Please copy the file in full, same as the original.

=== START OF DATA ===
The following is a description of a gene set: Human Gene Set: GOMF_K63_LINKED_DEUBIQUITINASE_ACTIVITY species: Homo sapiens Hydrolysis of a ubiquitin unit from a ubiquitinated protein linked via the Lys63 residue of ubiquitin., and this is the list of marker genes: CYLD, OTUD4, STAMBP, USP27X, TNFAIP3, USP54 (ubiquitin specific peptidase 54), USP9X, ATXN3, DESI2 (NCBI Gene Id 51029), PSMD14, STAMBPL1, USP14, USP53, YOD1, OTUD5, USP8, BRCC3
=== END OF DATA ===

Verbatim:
The following is a description of a gene set: Human Gene Set: GOMF_K63_LINKED_DEUBIQUITINASE_ACTIVITY species: Homo sapiens Hydrolysis of a ubiquitin unit from a ubiquitinated protein linked via the Lys63 residue of ubiquitin., and this is the list of marker genes: CYLD, OTUD4, STAMBP, USP27X, TNFAIP3, USP54 (ubiquitin specific peptidase 54), USP9X, ATXN3, DESI2 (NCBI Gene Id 51029), PSMD14, STAMBPL1, USP14, USP53, YOD1, OTUD5, USP8, BRCC3